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Old 06-12-2006, 17:58   #1
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Tohatsu Outboards.

Got a quote from the "Tohatsu Factory" on a new 15 Hp 4 stroke electric start remote control outboard, great price, $2,215 no sales tax and free shipping, has anyone here had experience with these engines? i.e. reliability, service, fuel consumption ect.?

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Old 06-12-2006, 18:08   #2
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Like many others, I have a "Nissan" outboard ... also known as a Tohatsu with a different decal ... and it has been very, very good. I also understand that all of the 2007 smaller Mercurys will be Tohatsus as well.
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Old 06-12-2006, 21:32   #3
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Yes, I have a Tohatsu, except I have a tiny one, compared to the model you are looking at - 5hp. It has ran perfectly with a fair amount of neglect since 1999 or so, when it was new.

This year, I went to drain the carb (1st time in many years) for winter storage. Wouldn't you know? The brass carb drain screw had corroded and the head ripped right off with a slight pressure.

Still, this engine has fared much better than any OMC products I have owned. It starts up like a charm, runs quiet and just plain works - all the time.
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Old 07-12-2006, 00:22   #4
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Ib, a friend of mine has run a 25hp(?) Tohatsu on a large inflateable for years now. The only problem we had with it was the very first time around. Nothing would get it to start. So I stopped trying to help and chilled to think...and said something about trying the choke in the other position. Turns out the manual had a typo about the choke and warm weather, something really really trivial but a total stopper.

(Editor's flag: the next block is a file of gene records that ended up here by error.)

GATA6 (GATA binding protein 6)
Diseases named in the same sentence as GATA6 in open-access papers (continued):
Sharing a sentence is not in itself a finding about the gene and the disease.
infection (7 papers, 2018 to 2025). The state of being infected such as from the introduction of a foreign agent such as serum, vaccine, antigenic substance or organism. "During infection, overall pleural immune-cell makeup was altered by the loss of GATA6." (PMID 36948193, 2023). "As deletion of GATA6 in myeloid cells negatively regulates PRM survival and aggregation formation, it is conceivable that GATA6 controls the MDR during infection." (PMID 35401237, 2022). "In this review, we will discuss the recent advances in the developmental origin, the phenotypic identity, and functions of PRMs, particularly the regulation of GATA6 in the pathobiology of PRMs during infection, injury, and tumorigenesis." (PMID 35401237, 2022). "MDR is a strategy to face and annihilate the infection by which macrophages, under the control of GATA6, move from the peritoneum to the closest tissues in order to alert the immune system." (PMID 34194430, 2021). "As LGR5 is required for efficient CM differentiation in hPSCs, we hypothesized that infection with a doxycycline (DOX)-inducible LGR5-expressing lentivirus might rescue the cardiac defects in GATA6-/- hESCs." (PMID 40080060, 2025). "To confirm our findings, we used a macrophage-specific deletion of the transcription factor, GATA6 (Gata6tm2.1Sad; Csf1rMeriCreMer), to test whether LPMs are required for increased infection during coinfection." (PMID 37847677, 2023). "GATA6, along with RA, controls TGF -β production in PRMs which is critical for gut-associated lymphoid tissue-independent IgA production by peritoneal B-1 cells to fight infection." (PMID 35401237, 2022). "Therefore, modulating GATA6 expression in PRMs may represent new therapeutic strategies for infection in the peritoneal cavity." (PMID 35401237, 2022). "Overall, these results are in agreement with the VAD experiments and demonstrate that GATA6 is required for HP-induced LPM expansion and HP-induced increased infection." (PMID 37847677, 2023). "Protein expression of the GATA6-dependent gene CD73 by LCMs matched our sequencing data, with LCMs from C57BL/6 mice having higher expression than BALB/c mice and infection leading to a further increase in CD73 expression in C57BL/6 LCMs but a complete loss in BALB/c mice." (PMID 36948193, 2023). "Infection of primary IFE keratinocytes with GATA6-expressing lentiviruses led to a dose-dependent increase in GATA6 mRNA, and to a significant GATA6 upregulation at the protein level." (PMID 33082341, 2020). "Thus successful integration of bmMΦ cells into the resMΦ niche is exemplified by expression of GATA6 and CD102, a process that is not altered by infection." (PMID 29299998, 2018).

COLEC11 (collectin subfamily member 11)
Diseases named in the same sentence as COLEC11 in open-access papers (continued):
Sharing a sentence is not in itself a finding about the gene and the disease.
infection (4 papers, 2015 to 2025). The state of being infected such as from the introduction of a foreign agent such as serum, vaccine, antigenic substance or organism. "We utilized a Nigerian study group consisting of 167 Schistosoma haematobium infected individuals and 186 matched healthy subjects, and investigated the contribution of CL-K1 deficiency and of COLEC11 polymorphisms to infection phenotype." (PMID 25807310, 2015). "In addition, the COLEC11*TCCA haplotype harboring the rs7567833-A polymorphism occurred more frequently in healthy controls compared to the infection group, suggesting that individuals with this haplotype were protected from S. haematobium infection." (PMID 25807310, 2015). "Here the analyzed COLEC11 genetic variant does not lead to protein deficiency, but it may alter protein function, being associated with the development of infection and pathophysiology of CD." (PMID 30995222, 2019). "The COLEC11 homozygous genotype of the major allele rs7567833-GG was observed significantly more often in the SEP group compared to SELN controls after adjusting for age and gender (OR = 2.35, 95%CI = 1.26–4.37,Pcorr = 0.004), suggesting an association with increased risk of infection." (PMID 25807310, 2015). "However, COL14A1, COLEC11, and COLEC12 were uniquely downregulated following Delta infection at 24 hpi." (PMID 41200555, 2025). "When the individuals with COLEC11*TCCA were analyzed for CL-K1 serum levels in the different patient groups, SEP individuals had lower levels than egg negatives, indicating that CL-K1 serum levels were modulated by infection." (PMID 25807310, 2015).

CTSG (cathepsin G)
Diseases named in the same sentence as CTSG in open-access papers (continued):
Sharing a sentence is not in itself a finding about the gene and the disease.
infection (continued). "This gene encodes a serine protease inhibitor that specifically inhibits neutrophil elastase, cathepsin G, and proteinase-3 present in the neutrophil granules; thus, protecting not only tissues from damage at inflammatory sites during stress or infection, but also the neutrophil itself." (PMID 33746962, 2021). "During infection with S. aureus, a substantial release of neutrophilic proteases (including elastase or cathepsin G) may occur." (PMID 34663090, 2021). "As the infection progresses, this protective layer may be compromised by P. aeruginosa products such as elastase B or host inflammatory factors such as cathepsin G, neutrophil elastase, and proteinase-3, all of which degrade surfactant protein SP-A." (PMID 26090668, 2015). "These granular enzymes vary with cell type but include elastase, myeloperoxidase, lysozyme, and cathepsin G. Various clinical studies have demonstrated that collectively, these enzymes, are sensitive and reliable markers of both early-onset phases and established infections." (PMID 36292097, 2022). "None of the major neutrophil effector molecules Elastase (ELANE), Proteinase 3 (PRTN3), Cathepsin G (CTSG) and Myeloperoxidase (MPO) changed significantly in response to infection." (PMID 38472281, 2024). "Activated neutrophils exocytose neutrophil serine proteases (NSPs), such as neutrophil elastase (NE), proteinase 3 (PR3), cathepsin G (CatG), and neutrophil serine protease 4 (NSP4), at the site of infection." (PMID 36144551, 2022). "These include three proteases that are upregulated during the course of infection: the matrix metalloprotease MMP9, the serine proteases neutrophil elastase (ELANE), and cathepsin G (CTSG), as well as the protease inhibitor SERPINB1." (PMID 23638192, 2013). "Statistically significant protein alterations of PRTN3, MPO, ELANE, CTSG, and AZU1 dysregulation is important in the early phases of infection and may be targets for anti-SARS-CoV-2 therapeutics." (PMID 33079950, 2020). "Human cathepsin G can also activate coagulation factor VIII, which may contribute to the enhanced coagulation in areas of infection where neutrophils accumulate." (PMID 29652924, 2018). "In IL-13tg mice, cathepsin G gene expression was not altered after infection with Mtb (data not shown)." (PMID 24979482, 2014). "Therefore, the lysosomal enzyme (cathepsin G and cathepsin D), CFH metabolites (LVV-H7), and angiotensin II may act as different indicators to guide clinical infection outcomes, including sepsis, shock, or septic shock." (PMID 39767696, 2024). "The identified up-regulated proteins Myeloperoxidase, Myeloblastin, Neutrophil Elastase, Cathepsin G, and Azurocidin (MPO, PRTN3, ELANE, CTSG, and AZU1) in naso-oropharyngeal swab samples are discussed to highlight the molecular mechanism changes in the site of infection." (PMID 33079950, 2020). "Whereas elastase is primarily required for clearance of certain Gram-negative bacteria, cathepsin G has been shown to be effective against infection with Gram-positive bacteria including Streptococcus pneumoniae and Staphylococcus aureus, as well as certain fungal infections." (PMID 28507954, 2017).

Meanwhile the engine has always been a champ. Tohatsu are the real makers of an incredible number of brands and engines, I've never heard a bad word about them. As long as there is dealer support in your area (for the warranty at least) it should be a good choice.

Dunno about "Tohatsu Factory". Unless you're buying it direct from Japan...it just rubs me the wrong way when someone uses a name like that.


Sean, don't tell me you were using a steel screwdriver on a brass screw? In a gasoline fuel system where sparking steel tools are totally verbotten in the first place?<G>
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Old 07-12-2006, 03:43   #5
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For years, the U.S. distributor for Tohatsu was Marubeni Engine and Power Corporation of Carrollton Texas. In May of 2002, Tohatsu purchased Marubeni and selected a new name for the distribution company - "Tohatsu America Corporation."

Tohatsu America Corp. (TAC), the US and Canadian distributor of Tohatsu and Nissan Marine outboard motors, is moving to new, larger headquarters at Farmers Branch, Texas. ACís parent company in Japan recently opened a new manufacturing facility capable of producing 200,0000 outboards per year.
http://www.boating-industry.com/output.cfm?ID=1156933
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Old 07-12-2006, 06:22   #6
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We bought a Tohatsu 9.8 for our aluminum-bottomed AB in St. Maarten last year. The thing that sold it beyond it's always being sold out down there is that the 9.8 uses the drive train and block of the smaller range; i.e.: it is the same size as the 4 horsepower. This makes it the smallest 10 hp on the market. All other lines we could find use the upper range for this size, making the 10 hp the same size and weight as the 15 hp or even the 18 hp.